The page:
The charioteer learns self-discipline in order to control his instincts and emotions. He doesn't want anything interfering with the drive to succeed. Armor protects his heart from being vulnerable to anything that might distract or deter him from the goal. But I'm wondering if his control has been a little too over-the-top. It's obvious he's made some progress, the but the limits and restrictions he's got in place seem to have zombified his two sphinxes. If he doesn't loosen up a little, any creative project he's engaged in is likely to be as exciting as watching paint dry. Beit is the first letter written in the Torah, and so is connected with beginnings. It is also associated with the number 2, a number of duality. Beit reminds the charioteer that even new endeavors need a balance of work and play. A laser-like focus on work is fine for a period of time, but everyone needs a space where they can take their armor off and unwind.

Monday, October 24, 2016

Rescuer or Rescued

From the Restored Order Tarot, the Ten of Staves; from the Oracle of Kabbalah, Samech:
          The translation from Dutch for this card suggests this man is stockpiling, but not for selfish reasons. He is making a personal sacrifice for the common good. There are preparations underway (perhaps for a dangerous storm, flood or hurricane), and he is doing his part to help his community. Many people are often moved to help others both before and after disasters; it is a time when people seem to forget racial, economic and cultural barriers and just do the work that needs to be done. The root for the Hebrew letter Samech means support, and the unbroken shape of its form suggests protection. Seidman suggests our challenge is not to get stuck on one side - as always the protected, never the protector or as always the giver, never the receiver. To have a healthy circle of friends, community or country, we need to be willing to sacrifice our ego as well as our resources.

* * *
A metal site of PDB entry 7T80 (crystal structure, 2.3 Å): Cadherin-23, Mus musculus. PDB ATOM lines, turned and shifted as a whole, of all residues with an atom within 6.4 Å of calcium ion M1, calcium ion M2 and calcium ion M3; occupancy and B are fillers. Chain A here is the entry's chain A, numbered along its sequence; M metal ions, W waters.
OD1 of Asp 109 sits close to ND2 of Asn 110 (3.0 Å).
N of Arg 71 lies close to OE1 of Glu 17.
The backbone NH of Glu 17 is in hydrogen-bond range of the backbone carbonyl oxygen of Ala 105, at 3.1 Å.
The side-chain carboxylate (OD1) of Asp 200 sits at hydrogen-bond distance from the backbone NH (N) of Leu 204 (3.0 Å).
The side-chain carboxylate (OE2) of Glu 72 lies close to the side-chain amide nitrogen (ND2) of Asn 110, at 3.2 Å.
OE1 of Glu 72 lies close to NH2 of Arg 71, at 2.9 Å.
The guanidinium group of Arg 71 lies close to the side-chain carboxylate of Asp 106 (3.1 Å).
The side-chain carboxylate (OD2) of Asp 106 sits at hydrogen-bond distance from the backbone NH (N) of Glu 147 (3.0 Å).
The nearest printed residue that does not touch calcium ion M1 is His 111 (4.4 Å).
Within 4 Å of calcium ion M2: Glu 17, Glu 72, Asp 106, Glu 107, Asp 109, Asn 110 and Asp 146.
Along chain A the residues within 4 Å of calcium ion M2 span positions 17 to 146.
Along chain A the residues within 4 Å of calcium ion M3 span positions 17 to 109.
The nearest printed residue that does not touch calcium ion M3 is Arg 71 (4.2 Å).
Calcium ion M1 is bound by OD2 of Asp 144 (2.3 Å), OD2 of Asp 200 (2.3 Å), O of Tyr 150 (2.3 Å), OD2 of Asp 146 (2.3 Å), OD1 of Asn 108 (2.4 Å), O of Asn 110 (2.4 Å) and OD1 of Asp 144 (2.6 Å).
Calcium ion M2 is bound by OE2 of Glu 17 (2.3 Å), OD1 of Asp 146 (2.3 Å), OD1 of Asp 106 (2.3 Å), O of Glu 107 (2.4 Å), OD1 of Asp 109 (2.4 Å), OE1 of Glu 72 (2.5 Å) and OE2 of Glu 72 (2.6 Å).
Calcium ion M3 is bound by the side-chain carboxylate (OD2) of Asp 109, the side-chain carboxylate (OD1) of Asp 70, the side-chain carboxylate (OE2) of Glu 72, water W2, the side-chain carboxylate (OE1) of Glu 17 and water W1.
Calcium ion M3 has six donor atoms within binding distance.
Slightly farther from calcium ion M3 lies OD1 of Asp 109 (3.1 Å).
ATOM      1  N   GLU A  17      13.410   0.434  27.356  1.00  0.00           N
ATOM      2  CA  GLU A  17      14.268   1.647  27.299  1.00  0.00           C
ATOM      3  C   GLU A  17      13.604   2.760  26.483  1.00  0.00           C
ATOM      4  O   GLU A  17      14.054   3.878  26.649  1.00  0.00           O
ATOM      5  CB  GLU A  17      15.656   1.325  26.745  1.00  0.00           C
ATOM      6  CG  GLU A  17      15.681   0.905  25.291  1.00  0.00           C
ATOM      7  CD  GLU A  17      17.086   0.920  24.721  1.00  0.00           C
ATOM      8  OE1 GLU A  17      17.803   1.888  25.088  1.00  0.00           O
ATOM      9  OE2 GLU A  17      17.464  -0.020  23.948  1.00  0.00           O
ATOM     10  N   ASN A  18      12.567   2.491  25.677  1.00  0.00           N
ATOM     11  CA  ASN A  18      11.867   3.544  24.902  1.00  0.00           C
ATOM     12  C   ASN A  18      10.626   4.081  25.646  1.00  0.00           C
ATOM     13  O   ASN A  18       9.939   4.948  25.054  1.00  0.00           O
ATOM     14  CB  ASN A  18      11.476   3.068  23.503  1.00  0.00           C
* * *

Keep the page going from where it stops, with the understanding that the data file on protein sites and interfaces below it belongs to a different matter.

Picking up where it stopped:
Sunday, October 23, 2016

Impermanence and Orange Tans

This week I'll be using Tarot in de Herstelde Orde (Restored Order Tarot) created by Rob Docters van Leeuwen & Onno Docters van Leeuwen and published by Servire. The other deck I'll be using this week is the Oracle of the Kabbalah created by Richard Seidman and published by St. Martin's Press. Hebrew artwork is by Adam Rhine (not from the oracle cards). Today's draws are the Wheel of Fortune (also called The World by the creators) and Tzadi:
Image result for hebrew letters botanical art